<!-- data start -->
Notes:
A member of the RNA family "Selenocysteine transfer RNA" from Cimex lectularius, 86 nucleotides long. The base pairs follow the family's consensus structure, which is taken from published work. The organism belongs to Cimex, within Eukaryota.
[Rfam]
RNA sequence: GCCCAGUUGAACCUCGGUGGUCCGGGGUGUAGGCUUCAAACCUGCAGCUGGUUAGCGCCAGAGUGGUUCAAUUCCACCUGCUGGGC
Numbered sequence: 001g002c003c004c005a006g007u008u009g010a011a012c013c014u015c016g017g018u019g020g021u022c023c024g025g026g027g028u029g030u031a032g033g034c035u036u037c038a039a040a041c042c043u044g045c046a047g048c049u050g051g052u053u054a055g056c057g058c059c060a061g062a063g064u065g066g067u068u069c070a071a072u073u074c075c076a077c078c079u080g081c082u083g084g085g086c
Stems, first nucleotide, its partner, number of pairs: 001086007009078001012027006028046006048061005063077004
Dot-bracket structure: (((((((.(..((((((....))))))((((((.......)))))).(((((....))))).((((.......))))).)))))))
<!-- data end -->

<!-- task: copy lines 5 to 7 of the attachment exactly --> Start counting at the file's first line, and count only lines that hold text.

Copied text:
Numbered sequence: 001g002c003c004c005a006g007u008u009g010a011a012c013c014u015c016g017g018u019g020g021u022c023c024g025g026g027g028u029g030u031a032g033g034c035u036u037c038a039a040a041c042c043u044g045c046a047g048c049u050g051g052u053u054a055g056c057g058c059c060a061g062a063g064u065g066g067u068u069c070a071a072u073u074c075c076a077c078c079u080g081c082u083g084g085g086c
Stems, first nucleotide, its partner, number of pairs: 001086007009078001012027006028046006048061005063077004
Dot-bracket structure: (((((((.(..((((((....))))))((((((.......)))))).(((((....))))).((((.......))))).)))))))